My parents were home as I hobbled in the front door and I immediately lay on the sofa in my football gear, minus my boots. I told them what had happened and showed them my huge knee. Later that night the pain subsided slightly but I could not move my knee at all. If I tried, there was a sharp stab of pain.
I spent the entire two weeks of the school holidays lying on the sofa. My knee eventually ‘went down’ and I gradually regained full movement in it. By the time school went back it was fine and I began training again as if nothing had happened.
I played the rest of the year for my local junior side (we finished 4th) and also for my school, playing on Saturday mornings and Sunday afternoons and training four nights per week. I had absolutely no problems with my right knee at all, there was no pain and it did not restrict me in any way.
A couple of years later I was playing for my school when my knee suddenly ‘popped out’. It was a very quick movement out of joint and straight back in, but the effect was the same as my original injury (the rupture). Extreme, intense pain followed by huge swelling. Again, two weeks later everything was fine (I got some time off school) and I resumed football as before. This time, however, I convinced my mother to help me find out what was wrong with my knee.
We visited a GP, who carried out a brief examination involving some pushing and pulling of my knee. He remarked on how loose my knee joint was and I told him that I was ‘double-jointed’ in my thumbs and fingers. He announced that my problem was caused by a lack of minerals and suggested I buy a large bottle of multi-mineral tablets and bid me farewell. He didn’t even order any x-rays.
My mother then decided that a chiropractor was the best option (she was paying for it and taking me, so I had no say in the matter) and I was a bit worried when he ordered me to strip to the waist but thankfully he was referring to the top half of my body. He immediately did as any chiropractor does and worked on my back. I reminded my mother that it was my knee that was the problem and, with my school pants still on, he ‘adjusted’ my knee and announced that it was fine. I was thrilled by such an easy fix and couldn’t wait to resume playing footy with my ‘fixed’ knee.
Not long after, of course, my knee half-popped out, giving me quite a scare and proving that the chiropractor’s efforts were useless. Incidentally, I’ve used chiropractors extensively throughout my life and they are excellent at treating back and neck pain. With my knee, I was back to square one and it seemed that no one was really interested in getting to the bottom of my problem. It was still the 70s and knee injuries, especially anterior cruciate injuries, were virtually unheard of. Several famous footballers had problems with knees, but it was usually attributed to cartilage, not ligaments and my problem was compounded by the attitude towards kids and injuries. Kids, even strapping tall ones like me, weren’t expected to suffer serious injures like muscle tears, dislocations, bone fractures and especially ruptured ligaments. Kids are resilient and flexible, as if they are made of rubber, and so I don’t think my knee injury was ever really taken seriously.
I kept playing football with my ruptured ACL for another six years, hurting it again after I had left school and was playing senior football. This time I was working, and so I took myself to see a physiotherapist, hoping once again to have my problem fixed once-and-for-all and being still totally unaware that inside my knee was a major ligament that had been snapped for many years. The physiotherapist was very skilled and my knee was wrapped in a heated blanket before he worked his magic with his fingers all around it for about half an hour. I then received infra-red and ultrasound treatment and usually fell into a deep sleep at the same time. My knee felt great but it was still loose and wobbly and by that stage I had given up ever having it looked at properly. By this time it was the early 1980s and some players that I knew were having their knees operated on, resulting in long, ugly scars on either side. These were the days before ‘keyhole’ or arthroscopic surgery and I didn’t fancy having two scars that looked like leeches running down the sides of my legs. The wife of a friend of mine hurt her knee playing netball and had her kneecap completely removed, which put me off even more. On top of this, there was no guarantee that the operation, attaching a section of the tendon from the kneecap to the inside of the knee joint, would even be successful. My knee never gave me any trouble, even when running, and I quit playing football when it started to interfere with my work.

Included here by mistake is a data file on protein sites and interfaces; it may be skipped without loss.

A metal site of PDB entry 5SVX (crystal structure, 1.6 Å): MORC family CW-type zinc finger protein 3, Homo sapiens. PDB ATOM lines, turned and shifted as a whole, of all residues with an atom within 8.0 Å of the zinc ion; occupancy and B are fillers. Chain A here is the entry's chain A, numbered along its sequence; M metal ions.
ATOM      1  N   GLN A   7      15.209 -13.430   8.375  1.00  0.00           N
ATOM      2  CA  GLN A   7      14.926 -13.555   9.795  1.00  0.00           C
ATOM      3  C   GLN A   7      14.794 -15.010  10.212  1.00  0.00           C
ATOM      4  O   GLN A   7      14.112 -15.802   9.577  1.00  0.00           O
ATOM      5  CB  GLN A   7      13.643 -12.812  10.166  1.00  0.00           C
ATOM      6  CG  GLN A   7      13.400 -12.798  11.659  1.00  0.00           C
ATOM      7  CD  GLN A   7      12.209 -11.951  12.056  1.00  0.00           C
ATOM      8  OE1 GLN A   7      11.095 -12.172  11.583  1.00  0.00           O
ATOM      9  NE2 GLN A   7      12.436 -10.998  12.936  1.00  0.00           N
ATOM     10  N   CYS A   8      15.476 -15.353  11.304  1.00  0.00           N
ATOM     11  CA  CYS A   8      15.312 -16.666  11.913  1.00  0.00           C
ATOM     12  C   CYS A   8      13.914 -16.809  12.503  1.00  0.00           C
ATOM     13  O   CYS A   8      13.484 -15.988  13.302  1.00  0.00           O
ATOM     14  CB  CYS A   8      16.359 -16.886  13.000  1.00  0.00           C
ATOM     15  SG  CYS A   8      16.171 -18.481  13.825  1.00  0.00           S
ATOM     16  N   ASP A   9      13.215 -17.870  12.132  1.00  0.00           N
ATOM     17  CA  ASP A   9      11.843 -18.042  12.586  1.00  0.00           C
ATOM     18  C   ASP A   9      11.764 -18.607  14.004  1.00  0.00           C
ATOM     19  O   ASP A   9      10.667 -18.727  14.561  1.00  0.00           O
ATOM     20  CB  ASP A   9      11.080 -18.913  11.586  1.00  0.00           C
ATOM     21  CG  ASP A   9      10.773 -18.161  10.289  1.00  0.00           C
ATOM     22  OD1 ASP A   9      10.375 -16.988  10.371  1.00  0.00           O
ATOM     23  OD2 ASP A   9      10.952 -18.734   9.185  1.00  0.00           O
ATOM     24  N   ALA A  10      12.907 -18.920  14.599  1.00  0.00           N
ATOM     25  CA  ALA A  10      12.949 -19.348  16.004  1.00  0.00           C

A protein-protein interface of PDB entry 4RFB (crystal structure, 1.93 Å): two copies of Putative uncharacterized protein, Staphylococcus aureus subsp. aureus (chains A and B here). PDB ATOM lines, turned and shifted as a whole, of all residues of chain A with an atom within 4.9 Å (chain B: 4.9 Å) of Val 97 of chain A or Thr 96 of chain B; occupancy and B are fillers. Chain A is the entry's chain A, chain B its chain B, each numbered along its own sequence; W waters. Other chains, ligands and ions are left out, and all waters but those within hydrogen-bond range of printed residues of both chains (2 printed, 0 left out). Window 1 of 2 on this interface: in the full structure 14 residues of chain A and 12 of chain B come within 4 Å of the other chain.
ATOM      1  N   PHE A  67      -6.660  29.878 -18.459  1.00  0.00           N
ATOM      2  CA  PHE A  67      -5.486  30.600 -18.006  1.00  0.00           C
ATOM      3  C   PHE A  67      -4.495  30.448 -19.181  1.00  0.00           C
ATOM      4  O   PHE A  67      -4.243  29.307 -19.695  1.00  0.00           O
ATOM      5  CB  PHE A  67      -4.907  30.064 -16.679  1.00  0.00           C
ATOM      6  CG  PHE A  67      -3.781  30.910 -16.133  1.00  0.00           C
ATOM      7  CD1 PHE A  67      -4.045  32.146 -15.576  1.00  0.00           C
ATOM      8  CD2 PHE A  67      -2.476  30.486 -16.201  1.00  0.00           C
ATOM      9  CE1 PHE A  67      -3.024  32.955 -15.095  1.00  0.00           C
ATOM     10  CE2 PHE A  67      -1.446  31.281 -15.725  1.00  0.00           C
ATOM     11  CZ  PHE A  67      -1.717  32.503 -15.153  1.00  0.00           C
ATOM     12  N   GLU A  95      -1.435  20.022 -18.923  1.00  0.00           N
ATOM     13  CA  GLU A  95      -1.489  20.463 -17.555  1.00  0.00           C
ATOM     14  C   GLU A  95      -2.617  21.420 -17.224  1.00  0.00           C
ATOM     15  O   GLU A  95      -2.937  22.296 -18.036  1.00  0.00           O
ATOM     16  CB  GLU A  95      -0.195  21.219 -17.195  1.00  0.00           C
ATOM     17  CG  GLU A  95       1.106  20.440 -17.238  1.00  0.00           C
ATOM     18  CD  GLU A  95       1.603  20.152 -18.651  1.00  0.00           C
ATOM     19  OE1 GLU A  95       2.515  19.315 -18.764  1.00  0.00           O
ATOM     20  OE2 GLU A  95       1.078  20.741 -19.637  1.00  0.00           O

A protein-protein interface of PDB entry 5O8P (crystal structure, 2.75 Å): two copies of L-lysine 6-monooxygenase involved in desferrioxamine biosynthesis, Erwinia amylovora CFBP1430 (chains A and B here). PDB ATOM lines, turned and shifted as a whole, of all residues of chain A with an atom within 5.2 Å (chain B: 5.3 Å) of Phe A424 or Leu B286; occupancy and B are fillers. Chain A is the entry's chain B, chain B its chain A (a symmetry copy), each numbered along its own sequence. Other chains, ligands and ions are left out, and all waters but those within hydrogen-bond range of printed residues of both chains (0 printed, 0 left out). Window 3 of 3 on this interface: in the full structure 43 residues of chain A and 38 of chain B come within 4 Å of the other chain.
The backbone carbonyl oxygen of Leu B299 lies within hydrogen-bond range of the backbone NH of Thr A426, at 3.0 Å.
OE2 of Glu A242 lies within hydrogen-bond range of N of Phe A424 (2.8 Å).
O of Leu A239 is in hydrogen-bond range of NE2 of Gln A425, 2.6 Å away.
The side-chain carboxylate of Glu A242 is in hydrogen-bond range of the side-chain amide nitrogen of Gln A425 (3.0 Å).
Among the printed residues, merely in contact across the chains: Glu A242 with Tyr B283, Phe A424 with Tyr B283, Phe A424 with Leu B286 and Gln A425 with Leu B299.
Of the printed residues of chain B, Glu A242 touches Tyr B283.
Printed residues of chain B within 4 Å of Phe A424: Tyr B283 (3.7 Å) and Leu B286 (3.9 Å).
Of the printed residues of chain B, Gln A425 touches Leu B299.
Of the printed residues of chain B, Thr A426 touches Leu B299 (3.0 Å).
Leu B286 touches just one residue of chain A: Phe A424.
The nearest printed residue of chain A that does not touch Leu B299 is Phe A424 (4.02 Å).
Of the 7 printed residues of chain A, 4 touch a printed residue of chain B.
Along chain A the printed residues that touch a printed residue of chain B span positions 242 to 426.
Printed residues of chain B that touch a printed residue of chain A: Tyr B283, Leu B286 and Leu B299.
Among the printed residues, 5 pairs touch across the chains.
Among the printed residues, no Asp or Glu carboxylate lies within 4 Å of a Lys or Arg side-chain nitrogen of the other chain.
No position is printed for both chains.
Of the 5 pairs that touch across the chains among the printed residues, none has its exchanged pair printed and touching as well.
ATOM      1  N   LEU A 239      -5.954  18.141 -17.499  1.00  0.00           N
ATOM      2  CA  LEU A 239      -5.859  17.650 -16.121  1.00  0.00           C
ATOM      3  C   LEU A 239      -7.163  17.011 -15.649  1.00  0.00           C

It’s quite amazing to think that I played the majority of my football and all of my senior football with a bad knee. I feel sorry for anyone who damages their knee and know exactly how a player is feeling and going through whenever I see them writhing on the ground, clutching their knee. These days, the operation is performed quickly and a section of the hamstring tendon is used for the ligament graft, so the kneecap or patella tendon is not touched. The players are usually sidelined for the best part of a year, although some players have started playing again far earlier.
I had the opportunity to have my knee reconstructed in 2010 when I was able to finally have my right ankle properly diagnosed and repaired. I was living in Bahrain and was annoyed by the pain in my right ankle whenever I tried to exercise. This time, I had the proper treatment and my x-rays revealed that two of the three ligaments holding the ankle joint together had snapped over the years. I was able to have them reattached and it’s now the best that I can ever remember it being. I turned down the offer for a knee reconstruction simply because it’s not necessary. Every now and then it does ‘pop’ out slightly and I sit cross-legged and work it back in. There’s still no pain in it at all, which is the main thing.
I guess it’s a little ironic that it took a serious ankle injury for me to discover that I had been carrying a serious knee injury for most of my life. I’m quite proud of the fact that I was still able to play football well, taking plenty of marks and kicking goals week after week despite not having an ACL. I don’t recommend it, though.